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Boulder, Xcel send deal to Council in possible ceasefire on municipal utility litigation

With Council support, proposal goes to voters in November

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An end to Boulder’s decade-long exploration of a municipal electric utility is in sight.

City officials and Xcel Energy, the private power provider serving Boulder, have come to a settlement agreement in principle that would cease the city’s attempt to sever from the utility and enter it into a new franchise agreement with the company.

For the deal to take effect, though, City Council has to refer it to the November ballot and a majority of voters would have to support it.

Council received a briefing on the proposal Tuesday, and could vote to send the franchise agreement to the ballot on first reading next week, with a second reading and public hearing scheduled for Aug. 18.

The proposal, according to city staff, satisfies requests of community members to have an enforceable deal, as it gives Boulder options to leave the franchise if Xcel fails to hit key greenhouse gas reduction benchmarks over the next 10 years. Boulder’s desire for an electric grid that moves energy from fully renewable sources by 2030 has driven its consideration of condemning and seizing the company’s local assets through the courts to form a publicly owned utility with power generation, battery storage and other emerging technologies aimed at cutting planet-warming emissions from current energy consumption.

While there are lawsuits the city has filed to pursue that process in progress, the settlement agreement would put an end to those legal actions, at least for five years or until the company falls short of a greenhouse gas decrease goal. One of the cases, that was dismissed by the Boulder District Court and is now being appealed, will continue until the appeals court issues a decision, but then further court actions will be discontinued.

If necessary, the city could resume the litigation, and the franchise agreement includes provisions that would streamline the renewed action, city officials said. Those include a $200 million cap on costs that Boulder would incur for Xcel’s going concern surrounding a loss of city ratepayers and company assets eligible for condemnation by the local government, like poles, wires and meters. Also included in that price tag is the cost of the two substations, where high voltage is converted into low voltage, that the city would purchase to complete a municipal utility startup.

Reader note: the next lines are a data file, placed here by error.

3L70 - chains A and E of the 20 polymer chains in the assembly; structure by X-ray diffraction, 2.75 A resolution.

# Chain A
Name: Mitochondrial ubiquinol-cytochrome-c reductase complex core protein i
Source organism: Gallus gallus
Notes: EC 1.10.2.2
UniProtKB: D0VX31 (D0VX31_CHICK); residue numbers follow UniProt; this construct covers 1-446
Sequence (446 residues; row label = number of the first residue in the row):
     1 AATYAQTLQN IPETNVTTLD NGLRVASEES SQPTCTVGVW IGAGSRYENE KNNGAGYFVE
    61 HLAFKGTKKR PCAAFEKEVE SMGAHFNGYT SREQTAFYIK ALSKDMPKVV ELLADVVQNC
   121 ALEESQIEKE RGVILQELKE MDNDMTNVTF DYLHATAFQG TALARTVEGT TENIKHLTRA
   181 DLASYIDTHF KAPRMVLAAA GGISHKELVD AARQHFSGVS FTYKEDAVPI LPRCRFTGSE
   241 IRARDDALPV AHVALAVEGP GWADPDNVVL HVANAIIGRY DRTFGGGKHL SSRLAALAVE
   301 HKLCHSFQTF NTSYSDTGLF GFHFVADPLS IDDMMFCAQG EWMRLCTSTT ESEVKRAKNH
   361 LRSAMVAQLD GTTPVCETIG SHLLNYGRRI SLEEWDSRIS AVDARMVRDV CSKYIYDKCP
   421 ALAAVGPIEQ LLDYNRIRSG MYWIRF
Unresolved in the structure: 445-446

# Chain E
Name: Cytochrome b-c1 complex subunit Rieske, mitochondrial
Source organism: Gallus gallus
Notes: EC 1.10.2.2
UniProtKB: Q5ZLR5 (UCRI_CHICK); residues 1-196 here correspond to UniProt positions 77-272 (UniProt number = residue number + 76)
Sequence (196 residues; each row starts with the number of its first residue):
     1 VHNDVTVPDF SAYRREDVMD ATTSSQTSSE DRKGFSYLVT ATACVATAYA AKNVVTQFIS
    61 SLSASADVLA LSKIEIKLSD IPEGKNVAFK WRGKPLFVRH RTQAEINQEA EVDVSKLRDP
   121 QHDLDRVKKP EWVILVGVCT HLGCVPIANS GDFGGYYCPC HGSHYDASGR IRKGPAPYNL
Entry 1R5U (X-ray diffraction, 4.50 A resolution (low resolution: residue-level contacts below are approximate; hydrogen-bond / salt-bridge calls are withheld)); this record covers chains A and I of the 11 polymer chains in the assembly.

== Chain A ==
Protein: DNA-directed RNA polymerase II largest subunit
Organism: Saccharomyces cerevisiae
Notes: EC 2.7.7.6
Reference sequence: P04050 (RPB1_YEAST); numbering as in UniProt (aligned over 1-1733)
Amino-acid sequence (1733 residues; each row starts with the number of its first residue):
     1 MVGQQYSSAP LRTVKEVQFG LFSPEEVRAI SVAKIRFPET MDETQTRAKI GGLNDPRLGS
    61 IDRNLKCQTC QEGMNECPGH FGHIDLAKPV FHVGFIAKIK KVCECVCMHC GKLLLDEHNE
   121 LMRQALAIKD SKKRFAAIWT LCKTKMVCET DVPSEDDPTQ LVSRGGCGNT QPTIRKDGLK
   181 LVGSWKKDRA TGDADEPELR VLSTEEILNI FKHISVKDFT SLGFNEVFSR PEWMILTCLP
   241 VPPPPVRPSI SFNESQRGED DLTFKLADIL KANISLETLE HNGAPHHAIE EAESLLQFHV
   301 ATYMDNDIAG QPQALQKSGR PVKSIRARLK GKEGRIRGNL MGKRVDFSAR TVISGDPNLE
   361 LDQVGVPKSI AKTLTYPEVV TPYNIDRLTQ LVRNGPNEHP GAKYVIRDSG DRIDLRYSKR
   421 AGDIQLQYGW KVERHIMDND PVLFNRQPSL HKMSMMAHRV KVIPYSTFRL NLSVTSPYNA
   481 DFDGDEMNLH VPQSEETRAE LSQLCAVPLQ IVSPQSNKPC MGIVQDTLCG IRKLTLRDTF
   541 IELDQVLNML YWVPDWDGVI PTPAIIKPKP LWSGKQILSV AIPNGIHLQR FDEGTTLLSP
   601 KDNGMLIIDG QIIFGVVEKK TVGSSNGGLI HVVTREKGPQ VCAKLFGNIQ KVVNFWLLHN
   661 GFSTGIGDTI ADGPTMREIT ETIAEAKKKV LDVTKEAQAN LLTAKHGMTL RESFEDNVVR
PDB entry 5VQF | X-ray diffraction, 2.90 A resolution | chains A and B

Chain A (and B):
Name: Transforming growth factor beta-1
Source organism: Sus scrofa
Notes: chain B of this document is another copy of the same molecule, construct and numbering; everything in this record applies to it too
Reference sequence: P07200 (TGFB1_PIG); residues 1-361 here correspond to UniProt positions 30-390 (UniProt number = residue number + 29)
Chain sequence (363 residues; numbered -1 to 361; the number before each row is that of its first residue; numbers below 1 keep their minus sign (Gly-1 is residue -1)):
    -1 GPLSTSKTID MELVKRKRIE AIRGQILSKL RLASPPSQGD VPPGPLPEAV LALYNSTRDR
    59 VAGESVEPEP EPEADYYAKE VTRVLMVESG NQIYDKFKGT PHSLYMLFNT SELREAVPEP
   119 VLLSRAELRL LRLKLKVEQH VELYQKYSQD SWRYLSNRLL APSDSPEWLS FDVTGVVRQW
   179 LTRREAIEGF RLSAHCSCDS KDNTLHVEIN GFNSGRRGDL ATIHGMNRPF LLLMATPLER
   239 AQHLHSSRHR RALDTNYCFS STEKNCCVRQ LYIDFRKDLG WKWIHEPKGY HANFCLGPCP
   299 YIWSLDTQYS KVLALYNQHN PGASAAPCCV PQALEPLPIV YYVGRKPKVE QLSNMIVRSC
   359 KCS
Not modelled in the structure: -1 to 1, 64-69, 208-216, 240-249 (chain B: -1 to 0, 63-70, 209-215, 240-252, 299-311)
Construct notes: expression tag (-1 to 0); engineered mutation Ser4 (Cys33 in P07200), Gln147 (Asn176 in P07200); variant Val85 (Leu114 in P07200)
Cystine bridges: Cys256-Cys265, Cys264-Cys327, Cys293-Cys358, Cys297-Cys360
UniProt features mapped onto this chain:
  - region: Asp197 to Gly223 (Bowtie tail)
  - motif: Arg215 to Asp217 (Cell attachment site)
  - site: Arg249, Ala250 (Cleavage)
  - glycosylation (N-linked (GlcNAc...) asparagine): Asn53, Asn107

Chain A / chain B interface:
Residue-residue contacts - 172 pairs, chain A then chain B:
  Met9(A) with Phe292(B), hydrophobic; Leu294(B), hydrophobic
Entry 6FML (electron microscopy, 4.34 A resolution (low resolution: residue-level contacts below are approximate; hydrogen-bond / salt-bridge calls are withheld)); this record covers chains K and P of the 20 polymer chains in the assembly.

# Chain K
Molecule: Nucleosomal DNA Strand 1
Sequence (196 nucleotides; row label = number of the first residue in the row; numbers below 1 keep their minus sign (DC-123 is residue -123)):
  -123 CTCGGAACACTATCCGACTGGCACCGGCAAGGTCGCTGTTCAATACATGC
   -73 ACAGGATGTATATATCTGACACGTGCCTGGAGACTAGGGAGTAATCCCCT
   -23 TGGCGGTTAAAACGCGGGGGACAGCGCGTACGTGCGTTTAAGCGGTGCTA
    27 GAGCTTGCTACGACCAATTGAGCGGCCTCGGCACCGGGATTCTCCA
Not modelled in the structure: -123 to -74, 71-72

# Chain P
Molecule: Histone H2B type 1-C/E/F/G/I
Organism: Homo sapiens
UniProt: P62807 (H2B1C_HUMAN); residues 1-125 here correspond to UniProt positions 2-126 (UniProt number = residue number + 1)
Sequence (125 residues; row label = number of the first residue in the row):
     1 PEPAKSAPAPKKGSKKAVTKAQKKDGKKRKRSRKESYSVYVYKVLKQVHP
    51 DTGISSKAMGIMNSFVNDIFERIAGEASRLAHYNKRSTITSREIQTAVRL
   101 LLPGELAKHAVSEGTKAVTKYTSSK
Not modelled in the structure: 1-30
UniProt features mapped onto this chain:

But the company is confident that language in the agreement, proposed to last 20 years, will not need to be used, and that its franchise proposal and intended progress on carbon reductions will satisfy Boulder electricity consumers.

“The agreement we’re putting in place is to be able to continue serving Boulder in the way that Boulder wants to be served,” Alice Jackson, president of Xcel’s Colorado division, said in an interview. “I hope the chance and opportunity to look at doing municipalization again are going to be very low.”

Specifically, that chance will come in 2023, 2025 and 2028, if Xcel’s total emissions respectively exceed 16.6 million tons of greenhouse gases in 2022, 13.6 million tons in 2024 or 11.5 million tons in 2027. The goal by 2030 is for Xcel to emit no more than 6.9 million tons, which would represent an 80% reduction from 2005 levels, to which Xcel has already committed outside of the proposed agreement with Boulder. The measurements will be performed by the Climate Registry, a nonprofit that works with governments internationally to measure and reduce carbon outputs. Xcel wants to be 100% carbon free by 2050.

Additionally, Boulder, for any reason, could leave the franchise at the five, 10, or 15-year marks of the agreement. Either a motion supported by at least six Council members, or a majority of voters could trigger Boulder’s exit from the agreement at any of those points, Jackson said. Any ballot measure regarding an opt out from the franchise would have to be referred to voters by Council.